This company wants you to live forever in their Metaverse

Over the past two years, I’ve spent time writing about shadows – perhaps a death in the midst of a pandemic.

Although created far from supernatural means, they are nonetheless ghosts; Created from your core – from your voice, your data, your feelings, your beliefs, your habits, and your history. Groups around the world strive to take this information, this substance, and use it to create a digital version of you that can last once you’re gone.

Think of it as a technical solution to the problem of death.

For the past two years, I’ve written about ghost creation – perhaps a death in the midst of a pandemic.

Artur Sychov, founder and CEO of Metaverse Somnium Space, has joined the quest against loss. Using motion capture and voice data, he wants to create repeating avatars that can move when you move and speak when you speak, using your voice.

“Literally, if I die—and I collect this data—then people can come in or my kids, and they can come in, and they can have a conversation with my avatar, with my moves, with my voice,” Seechov said. Motherboard Maxwell Strachan.

“You’re going to meet the person. And you might be in the first 10 minutes you talk to that person, you won’t know it’s actually AI. That’s the point.”

Live forever mode: Somnium Space is already a VR-compatible metaverse. Sychov plans to launch a “Live Forever” mode later this year, when Somnium will begin collecting raw data from players who choose that mode.

If the user decides to use Live Forever, the metaverse will start collecting players’ movements and sounds while they are on their personal terrain.

Sischoff told Strachan that the potential of VR for data collection was amazing. Virtual reality can record the movements of your entire body, which Syschof hopes to use to create exact copies of your avatar. Strachan reports that he’s also considering using avatars that speak with your voice, but he didn’t say how that would work – mystery and ghosts go hand in hand, of course.

“We can take that data, apply AI to it, and re-create you as an avatar on your plot of land or in your NFT universe, and people can come and talk to you,” Sischoff told Motherboard.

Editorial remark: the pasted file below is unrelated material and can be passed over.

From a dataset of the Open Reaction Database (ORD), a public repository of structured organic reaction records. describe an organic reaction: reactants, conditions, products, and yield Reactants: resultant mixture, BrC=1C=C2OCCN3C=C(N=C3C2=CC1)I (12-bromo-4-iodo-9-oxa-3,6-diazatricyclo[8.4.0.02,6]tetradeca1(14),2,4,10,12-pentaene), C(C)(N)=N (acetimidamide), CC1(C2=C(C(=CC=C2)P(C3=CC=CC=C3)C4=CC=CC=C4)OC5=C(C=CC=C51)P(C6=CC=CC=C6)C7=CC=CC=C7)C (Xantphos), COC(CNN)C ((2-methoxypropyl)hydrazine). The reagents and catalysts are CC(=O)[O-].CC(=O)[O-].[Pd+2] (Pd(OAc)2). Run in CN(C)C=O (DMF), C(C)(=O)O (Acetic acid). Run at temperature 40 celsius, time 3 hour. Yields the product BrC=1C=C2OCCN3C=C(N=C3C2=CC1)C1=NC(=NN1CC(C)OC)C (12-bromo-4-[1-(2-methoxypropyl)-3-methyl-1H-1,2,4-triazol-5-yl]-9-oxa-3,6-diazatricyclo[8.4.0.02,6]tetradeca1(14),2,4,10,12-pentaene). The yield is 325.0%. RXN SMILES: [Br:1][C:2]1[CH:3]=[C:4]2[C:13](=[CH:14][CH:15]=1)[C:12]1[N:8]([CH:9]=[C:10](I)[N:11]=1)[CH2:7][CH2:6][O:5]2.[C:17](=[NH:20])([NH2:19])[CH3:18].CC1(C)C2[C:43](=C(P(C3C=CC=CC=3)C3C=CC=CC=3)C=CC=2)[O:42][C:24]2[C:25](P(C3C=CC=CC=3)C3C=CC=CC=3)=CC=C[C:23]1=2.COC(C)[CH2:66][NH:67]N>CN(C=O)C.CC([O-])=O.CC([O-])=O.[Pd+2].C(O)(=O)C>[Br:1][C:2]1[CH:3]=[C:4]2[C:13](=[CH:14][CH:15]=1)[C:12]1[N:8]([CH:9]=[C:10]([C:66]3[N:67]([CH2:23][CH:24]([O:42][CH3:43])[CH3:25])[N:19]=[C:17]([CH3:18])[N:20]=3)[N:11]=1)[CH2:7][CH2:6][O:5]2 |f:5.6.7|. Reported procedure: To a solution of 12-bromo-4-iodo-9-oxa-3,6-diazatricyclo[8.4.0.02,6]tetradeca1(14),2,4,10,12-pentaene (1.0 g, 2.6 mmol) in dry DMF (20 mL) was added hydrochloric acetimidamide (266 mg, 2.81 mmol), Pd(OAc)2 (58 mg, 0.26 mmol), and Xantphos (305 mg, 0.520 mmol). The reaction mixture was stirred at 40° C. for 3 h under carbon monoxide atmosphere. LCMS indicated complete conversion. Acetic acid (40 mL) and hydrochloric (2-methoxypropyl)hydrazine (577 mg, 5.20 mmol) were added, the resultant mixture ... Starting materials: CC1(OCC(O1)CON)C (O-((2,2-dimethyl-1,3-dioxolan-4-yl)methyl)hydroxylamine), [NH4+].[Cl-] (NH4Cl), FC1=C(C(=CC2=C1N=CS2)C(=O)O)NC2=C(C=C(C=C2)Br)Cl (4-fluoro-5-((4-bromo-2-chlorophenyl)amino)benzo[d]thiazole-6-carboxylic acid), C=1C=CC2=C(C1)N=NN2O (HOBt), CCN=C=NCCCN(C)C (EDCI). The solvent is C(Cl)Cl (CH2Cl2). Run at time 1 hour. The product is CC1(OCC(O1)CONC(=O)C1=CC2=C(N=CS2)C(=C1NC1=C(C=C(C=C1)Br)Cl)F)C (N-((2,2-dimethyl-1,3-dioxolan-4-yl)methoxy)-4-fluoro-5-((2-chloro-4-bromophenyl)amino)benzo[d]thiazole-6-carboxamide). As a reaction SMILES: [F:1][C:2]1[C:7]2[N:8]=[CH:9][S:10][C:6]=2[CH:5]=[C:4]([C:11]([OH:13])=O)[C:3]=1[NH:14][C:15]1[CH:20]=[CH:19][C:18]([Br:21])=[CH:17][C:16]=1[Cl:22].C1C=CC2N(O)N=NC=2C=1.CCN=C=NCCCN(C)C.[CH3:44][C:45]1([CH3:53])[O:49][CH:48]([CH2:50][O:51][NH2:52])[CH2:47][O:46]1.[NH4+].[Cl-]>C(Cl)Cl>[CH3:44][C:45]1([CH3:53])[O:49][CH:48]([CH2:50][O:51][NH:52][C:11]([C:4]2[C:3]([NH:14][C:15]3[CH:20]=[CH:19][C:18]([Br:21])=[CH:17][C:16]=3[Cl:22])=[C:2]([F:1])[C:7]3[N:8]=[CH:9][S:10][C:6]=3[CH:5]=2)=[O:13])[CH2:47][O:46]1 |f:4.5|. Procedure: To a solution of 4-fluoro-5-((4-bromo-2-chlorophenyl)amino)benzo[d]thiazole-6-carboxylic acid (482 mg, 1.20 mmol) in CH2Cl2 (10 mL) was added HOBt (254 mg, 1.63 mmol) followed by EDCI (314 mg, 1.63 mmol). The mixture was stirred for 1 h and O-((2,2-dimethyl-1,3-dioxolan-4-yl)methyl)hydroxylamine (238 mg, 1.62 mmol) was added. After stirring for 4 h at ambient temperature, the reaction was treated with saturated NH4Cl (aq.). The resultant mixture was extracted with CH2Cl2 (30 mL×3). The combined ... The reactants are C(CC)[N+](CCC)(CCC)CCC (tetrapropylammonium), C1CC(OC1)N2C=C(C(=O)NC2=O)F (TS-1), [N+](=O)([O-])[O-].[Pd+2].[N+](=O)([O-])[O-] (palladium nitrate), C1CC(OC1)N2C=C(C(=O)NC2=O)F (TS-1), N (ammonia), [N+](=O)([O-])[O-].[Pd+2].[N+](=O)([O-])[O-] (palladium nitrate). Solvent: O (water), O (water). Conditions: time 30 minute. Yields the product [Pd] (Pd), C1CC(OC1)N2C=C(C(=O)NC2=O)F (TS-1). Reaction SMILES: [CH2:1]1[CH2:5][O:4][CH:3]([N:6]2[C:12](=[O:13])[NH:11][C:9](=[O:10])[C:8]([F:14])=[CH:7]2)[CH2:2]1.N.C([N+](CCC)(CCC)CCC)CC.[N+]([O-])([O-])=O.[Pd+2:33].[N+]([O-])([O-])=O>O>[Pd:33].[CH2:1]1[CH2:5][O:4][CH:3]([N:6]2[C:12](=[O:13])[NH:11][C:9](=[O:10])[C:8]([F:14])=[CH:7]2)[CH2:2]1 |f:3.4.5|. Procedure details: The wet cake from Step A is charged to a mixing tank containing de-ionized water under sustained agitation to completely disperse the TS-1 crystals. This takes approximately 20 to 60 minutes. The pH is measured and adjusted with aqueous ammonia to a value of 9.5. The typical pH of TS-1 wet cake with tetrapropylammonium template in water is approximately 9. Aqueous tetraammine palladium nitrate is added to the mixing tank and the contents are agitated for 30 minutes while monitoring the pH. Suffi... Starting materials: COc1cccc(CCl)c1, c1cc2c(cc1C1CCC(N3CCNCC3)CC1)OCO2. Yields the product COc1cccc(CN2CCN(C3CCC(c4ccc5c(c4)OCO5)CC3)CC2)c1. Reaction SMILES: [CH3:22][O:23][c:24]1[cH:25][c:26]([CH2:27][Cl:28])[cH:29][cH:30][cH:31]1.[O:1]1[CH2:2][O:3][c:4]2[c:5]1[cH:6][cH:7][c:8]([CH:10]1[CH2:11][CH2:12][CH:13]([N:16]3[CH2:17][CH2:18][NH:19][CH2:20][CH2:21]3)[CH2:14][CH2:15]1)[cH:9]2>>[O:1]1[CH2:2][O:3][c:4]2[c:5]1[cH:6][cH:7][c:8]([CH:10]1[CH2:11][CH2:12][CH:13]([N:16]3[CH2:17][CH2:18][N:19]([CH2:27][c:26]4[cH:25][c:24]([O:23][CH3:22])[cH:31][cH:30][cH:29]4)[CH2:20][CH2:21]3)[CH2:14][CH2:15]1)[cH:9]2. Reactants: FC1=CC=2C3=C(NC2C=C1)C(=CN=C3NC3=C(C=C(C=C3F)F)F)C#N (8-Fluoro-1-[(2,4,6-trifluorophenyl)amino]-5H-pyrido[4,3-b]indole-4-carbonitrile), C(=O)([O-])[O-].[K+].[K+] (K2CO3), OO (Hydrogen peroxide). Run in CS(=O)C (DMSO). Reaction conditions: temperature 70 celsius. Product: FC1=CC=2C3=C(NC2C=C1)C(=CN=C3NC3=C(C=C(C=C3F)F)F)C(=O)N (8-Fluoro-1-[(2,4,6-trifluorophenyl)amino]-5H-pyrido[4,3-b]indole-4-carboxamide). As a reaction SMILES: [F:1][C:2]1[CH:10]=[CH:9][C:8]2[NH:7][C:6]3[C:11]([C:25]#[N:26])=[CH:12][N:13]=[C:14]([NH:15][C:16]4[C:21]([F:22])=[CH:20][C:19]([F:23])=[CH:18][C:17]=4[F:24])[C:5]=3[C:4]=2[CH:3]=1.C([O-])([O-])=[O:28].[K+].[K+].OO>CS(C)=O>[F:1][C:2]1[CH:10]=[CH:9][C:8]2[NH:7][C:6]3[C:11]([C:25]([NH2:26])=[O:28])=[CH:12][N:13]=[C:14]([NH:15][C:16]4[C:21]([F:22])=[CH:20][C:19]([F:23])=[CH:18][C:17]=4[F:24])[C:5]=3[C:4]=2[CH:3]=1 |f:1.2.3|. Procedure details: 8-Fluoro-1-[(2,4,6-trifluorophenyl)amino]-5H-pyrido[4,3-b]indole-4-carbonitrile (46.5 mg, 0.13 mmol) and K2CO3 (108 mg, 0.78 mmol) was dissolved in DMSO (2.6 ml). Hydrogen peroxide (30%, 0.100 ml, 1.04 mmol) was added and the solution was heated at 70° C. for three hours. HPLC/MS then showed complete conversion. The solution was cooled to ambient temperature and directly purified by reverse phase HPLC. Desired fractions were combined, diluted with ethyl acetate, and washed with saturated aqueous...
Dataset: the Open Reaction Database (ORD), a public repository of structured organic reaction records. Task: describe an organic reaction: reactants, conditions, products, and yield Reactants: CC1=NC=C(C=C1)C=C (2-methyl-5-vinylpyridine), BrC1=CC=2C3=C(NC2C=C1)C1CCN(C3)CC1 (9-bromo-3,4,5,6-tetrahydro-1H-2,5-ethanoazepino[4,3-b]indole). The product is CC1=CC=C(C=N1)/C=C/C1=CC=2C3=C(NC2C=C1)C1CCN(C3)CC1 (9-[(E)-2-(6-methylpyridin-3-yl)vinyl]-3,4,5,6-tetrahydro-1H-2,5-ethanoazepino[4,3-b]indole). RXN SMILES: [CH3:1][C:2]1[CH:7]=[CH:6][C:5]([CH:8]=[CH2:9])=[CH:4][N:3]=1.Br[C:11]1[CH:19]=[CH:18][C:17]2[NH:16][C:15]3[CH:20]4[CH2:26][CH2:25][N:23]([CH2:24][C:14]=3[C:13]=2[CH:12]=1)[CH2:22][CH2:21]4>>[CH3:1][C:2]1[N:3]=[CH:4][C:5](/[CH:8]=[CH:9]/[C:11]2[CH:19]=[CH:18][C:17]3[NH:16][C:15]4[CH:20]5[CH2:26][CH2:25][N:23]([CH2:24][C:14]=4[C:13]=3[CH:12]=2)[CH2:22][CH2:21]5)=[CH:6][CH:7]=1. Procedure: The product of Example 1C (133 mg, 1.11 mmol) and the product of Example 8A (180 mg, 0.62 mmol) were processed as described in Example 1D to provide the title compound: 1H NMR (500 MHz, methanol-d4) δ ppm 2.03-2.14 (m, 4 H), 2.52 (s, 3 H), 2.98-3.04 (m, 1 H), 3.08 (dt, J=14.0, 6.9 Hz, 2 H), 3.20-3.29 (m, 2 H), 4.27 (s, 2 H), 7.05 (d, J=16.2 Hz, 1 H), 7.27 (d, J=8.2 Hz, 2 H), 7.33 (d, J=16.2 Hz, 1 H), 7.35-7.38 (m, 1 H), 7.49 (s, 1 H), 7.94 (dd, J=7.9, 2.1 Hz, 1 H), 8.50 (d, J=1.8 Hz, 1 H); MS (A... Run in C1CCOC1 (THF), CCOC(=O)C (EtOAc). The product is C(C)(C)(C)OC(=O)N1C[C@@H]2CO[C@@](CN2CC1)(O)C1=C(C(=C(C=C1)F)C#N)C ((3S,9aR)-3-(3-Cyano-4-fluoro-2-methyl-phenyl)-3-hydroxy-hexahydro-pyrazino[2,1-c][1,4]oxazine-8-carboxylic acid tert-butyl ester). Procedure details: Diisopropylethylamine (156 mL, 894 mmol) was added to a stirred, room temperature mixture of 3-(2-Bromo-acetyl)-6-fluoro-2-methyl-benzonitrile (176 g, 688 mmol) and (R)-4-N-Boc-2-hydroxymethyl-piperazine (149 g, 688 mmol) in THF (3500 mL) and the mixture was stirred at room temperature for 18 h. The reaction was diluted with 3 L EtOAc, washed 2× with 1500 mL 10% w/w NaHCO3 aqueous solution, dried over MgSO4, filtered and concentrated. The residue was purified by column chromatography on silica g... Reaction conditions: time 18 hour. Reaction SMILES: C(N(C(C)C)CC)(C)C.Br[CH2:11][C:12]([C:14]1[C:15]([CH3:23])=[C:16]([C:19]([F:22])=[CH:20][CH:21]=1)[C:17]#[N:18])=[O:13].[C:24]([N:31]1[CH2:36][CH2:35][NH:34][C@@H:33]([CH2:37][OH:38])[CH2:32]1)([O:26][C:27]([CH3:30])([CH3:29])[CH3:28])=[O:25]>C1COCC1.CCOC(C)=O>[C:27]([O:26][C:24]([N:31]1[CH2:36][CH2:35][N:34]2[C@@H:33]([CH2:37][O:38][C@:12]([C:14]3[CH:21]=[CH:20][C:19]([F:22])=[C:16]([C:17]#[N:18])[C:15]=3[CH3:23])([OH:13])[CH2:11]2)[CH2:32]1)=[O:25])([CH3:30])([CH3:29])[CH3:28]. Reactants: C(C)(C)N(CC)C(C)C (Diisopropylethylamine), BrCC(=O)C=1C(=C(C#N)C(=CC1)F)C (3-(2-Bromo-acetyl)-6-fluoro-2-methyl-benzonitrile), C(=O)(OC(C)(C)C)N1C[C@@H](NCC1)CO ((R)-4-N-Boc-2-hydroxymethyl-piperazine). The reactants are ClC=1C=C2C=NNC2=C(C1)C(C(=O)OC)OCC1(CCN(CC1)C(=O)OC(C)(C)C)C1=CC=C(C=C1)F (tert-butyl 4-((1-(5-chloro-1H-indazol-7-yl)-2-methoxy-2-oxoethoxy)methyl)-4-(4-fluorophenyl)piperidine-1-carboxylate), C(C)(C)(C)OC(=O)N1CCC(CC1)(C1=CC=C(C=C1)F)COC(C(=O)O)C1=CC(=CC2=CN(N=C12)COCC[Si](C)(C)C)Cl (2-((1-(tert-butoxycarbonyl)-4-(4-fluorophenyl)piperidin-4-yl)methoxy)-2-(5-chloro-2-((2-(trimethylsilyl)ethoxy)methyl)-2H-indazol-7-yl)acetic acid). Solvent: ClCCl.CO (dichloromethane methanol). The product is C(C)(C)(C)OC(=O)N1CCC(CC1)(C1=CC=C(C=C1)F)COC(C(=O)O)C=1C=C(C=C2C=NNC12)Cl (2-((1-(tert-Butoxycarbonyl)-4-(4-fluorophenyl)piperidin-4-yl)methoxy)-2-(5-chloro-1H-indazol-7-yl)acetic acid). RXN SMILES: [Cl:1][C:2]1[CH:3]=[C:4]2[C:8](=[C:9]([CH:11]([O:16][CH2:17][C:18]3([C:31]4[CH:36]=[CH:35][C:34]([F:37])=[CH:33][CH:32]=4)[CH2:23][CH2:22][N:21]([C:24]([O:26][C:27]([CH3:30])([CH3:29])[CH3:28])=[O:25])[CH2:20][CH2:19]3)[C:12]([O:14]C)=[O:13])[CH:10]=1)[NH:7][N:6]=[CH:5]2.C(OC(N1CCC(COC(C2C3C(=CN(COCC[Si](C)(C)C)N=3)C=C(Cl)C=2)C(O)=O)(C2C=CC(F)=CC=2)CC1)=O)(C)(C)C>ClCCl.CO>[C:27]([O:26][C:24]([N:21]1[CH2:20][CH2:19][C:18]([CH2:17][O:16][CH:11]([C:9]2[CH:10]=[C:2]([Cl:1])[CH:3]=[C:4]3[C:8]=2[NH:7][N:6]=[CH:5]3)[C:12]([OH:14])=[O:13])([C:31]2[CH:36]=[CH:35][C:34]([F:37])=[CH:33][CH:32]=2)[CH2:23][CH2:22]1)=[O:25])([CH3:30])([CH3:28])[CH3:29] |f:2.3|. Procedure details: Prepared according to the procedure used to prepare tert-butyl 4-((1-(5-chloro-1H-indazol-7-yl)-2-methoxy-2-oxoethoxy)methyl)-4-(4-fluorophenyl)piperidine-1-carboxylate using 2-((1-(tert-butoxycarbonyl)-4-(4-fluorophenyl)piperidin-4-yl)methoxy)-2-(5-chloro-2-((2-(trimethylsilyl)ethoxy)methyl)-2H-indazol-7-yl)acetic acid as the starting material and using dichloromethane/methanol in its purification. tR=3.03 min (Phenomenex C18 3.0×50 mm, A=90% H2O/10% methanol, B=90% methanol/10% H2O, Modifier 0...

Groups around the world are looking to create a digital version of you that will continue after you are gone.

Nor does he imagine that your metaphorical ghost is stagnant; With advances in artificial intelligence, Syschoff anticipates the ability to “re-create you better and better” using the same wealth of data with future algorithms.

Somnium Space hopes to launch the first AI user avatars next year, capable of mirroring your basic movements and abilities in conversation — a major challenge for AI that still goes beyond written interactions, as I previously told him. AI researcher Ahmed Jaeger says.

Your AI after death: There are many approaches to dealing with deceased people digitally in various stages of progression, and Gyger is an advisor to one of the most ambitious banks, Mind Bank Ai.

Mind Bank Ai aims to create what they call personalized digital twins. These digital twins will be generated from lifetime data that you provide through conversations with the platform. The AI ​​will use this information to create a digital twin to interact with – ask your dad’s digital twin to tell you about the day you were born, for example.

Ultimately, Mind Bank hopes to have digital twins sophisticated enough that they can use your speech patterns and beliefs to hold conversations about future conditions; Imagine asking your deceased father for his life advice.

Think of it as a technical solution to the problem of death.

HereAfter AI is also working on the future of Somnium and Mind Bank. Founded by James Vlahos, whose experience creating a digital twin for his father inspired the company, it uses interview recording sessions to create the basis of “Legacy Avatar,” essentially a database that can be accessed by chatting your responses to HereAfter AI prompts.

I created an old avatar, in a friendly and quirky, albeit a bit revealing way; The end result – hearing me answer my questions – seemed like a step into a future where we haven’t completely left.

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